Education Specialist (Ed.S.)
Degree Granting Department
Educational Leadership and Policy Studies
Judith A. Ponticell, Ph.D.
John Mann, Ed.D.
Vonzell Agosto, Ph.D.
This capstone project was part of a team project completed by two school principals in Hillsborough County, Florida. The project began because of our passion for meeting the needs of our students in urban high poverty schools being supported by varying district turnaround initiatives. We looked at our district’s previous and current attempts to increase student success in high poverty schools. We questioned the ways in which supports and resources were provided, and we explored ways through which success in high poverty schools might be increased by redefining the supports and resources provided. Our appreciative exploration of the topic was guided by the question, what successful examples of services and supports have contributed to an increase in success for students in high poverty schools? Considering that the majority of SBHCs exist in schools with high poverty rates, I was interested in what services were provided and how accessible they were. I looked for literature using the following keywords: wrap around services, school based health centers, health and student achievement. School-Based Health Centers improve access to healthcare, which can help to identify and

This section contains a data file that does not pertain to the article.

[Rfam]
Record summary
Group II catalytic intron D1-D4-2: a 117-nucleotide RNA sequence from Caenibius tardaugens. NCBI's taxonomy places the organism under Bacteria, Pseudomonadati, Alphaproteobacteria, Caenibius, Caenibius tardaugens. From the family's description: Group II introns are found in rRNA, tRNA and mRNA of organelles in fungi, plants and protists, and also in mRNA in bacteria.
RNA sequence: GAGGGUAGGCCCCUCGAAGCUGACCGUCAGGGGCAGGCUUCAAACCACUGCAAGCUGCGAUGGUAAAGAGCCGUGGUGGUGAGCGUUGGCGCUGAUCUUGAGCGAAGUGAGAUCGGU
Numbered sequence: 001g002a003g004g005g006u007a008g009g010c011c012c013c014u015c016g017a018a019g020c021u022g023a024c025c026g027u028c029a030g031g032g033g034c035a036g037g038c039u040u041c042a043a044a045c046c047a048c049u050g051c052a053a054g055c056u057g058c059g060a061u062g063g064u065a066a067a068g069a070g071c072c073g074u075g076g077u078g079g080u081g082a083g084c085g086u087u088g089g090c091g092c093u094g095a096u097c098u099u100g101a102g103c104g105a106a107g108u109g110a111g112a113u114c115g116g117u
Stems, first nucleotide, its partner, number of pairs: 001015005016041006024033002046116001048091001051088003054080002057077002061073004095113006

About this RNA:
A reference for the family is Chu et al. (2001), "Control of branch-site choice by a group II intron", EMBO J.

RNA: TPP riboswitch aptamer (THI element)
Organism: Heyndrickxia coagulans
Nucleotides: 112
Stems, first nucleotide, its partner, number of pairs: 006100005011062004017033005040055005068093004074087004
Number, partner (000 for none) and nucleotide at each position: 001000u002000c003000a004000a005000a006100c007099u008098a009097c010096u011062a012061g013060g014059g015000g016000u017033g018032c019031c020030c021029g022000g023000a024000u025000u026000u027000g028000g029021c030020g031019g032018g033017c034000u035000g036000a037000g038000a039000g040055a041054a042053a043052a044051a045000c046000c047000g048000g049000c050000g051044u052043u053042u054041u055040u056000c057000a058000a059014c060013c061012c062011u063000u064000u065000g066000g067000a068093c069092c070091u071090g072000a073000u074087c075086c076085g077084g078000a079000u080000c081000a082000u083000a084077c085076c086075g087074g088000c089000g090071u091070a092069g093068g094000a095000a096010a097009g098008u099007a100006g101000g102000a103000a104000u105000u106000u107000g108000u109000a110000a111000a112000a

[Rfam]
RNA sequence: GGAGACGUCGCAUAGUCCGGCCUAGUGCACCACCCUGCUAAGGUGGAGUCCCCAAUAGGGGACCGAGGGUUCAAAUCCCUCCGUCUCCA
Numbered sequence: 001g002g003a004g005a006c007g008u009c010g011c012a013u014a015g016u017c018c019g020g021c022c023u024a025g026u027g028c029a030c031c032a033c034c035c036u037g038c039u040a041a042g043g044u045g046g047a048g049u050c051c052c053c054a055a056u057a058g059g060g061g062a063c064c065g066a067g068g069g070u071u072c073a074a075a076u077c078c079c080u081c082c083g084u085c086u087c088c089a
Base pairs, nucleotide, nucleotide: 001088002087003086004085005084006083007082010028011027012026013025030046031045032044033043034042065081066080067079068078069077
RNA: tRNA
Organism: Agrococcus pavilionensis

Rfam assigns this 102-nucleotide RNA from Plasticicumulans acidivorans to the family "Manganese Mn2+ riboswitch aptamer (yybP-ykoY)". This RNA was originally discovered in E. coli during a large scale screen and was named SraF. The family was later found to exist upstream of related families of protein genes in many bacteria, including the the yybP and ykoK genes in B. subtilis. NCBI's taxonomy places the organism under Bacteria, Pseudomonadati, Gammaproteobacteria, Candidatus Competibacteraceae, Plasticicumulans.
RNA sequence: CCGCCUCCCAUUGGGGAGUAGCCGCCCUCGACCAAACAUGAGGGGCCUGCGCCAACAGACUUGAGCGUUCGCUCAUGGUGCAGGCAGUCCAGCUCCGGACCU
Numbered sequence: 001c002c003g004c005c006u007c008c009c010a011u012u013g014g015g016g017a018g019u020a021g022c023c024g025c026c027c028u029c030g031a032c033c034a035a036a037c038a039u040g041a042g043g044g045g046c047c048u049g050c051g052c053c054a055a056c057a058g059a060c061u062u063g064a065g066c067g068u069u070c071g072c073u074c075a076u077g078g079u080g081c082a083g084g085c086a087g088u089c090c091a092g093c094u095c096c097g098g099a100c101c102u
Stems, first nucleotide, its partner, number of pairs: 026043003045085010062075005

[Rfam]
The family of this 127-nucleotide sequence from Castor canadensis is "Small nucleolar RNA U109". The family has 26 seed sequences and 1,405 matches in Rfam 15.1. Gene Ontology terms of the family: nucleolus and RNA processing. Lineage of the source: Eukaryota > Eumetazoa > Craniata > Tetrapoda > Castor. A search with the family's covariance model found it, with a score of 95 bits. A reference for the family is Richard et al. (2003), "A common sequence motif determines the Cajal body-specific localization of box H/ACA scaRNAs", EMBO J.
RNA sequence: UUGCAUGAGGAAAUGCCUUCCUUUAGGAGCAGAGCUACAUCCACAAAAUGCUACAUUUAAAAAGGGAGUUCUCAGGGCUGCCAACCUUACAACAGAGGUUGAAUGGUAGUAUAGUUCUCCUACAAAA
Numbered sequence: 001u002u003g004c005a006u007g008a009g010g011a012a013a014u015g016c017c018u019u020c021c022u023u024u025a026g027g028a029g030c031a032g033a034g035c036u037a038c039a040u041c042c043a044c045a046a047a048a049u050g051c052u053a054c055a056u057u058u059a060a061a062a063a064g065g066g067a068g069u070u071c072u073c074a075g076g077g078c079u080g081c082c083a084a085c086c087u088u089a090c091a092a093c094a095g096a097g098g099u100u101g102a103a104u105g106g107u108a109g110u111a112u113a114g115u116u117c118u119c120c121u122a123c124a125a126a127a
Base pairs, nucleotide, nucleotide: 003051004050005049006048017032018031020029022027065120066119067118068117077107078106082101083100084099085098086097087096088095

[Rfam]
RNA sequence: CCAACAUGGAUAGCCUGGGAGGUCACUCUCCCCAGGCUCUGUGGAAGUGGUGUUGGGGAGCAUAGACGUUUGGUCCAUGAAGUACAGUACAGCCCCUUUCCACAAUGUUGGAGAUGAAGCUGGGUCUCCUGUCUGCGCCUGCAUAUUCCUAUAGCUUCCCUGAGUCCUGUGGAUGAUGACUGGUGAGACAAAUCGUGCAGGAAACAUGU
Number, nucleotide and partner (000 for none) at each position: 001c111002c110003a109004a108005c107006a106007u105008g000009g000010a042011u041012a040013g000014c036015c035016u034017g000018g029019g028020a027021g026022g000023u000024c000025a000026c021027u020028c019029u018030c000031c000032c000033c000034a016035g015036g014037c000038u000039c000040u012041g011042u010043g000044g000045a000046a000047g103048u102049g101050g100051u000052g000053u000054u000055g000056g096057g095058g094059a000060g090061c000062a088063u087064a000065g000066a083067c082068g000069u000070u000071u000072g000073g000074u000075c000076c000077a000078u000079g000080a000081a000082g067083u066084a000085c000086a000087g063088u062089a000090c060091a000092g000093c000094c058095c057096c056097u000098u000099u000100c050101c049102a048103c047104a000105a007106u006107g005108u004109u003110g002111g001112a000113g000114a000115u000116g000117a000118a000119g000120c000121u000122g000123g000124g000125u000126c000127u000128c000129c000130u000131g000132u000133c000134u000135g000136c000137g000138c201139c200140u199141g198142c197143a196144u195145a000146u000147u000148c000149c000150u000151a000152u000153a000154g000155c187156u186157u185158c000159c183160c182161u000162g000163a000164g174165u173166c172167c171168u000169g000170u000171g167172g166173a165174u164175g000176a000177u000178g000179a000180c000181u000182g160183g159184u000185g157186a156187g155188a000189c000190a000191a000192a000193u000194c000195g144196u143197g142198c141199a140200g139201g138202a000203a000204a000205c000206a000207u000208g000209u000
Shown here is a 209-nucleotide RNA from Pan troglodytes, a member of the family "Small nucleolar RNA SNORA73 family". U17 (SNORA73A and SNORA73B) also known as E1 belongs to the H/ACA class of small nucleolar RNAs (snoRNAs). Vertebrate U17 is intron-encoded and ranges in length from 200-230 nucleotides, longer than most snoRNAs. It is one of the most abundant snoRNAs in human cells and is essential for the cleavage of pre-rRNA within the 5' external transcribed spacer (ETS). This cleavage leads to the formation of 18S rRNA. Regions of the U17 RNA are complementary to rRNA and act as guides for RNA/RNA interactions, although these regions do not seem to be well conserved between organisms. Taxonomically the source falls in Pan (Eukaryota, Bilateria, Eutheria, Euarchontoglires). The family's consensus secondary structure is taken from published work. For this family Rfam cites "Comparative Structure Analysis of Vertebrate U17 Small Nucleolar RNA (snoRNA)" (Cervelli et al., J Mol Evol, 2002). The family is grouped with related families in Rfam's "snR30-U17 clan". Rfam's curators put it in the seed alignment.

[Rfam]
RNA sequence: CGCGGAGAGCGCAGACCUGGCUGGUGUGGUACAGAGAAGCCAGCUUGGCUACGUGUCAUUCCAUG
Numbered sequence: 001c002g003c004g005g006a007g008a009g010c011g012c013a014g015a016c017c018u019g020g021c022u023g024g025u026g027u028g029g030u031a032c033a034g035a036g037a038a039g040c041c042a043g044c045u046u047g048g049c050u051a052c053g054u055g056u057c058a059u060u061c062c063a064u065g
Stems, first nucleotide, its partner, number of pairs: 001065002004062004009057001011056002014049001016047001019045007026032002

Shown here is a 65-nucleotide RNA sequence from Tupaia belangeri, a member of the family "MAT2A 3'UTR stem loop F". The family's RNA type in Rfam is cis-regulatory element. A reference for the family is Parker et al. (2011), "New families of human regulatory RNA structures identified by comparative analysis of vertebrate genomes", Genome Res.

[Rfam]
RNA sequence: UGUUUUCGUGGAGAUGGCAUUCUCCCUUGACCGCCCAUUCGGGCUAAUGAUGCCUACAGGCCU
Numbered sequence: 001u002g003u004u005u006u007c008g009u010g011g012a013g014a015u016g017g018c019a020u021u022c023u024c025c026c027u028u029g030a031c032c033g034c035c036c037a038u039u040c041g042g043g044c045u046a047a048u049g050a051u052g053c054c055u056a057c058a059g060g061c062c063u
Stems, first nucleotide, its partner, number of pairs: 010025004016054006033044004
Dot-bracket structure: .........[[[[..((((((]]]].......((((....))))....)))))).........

address health risk behaviors and contribute to more stable attendance at school. More instructional seat time can contribute to improved academic outcomes. The preventative role played by SBHCs can reduce barriers to learning, such as treating undiagnosed mental and physical illnesses. School-Based Health Centers provide wraparound services so that issues impacting
students such as obesity or asthma can be addressed on a school’s campus where key mental health, medical and school professionals can collaborate to meet the needs of students.
Scholar Commons Citation
Davis, Felicia, "School-based Health Centers in High Poverty Schools" (2018). USF Tampa Graduate Theses and Dissertations.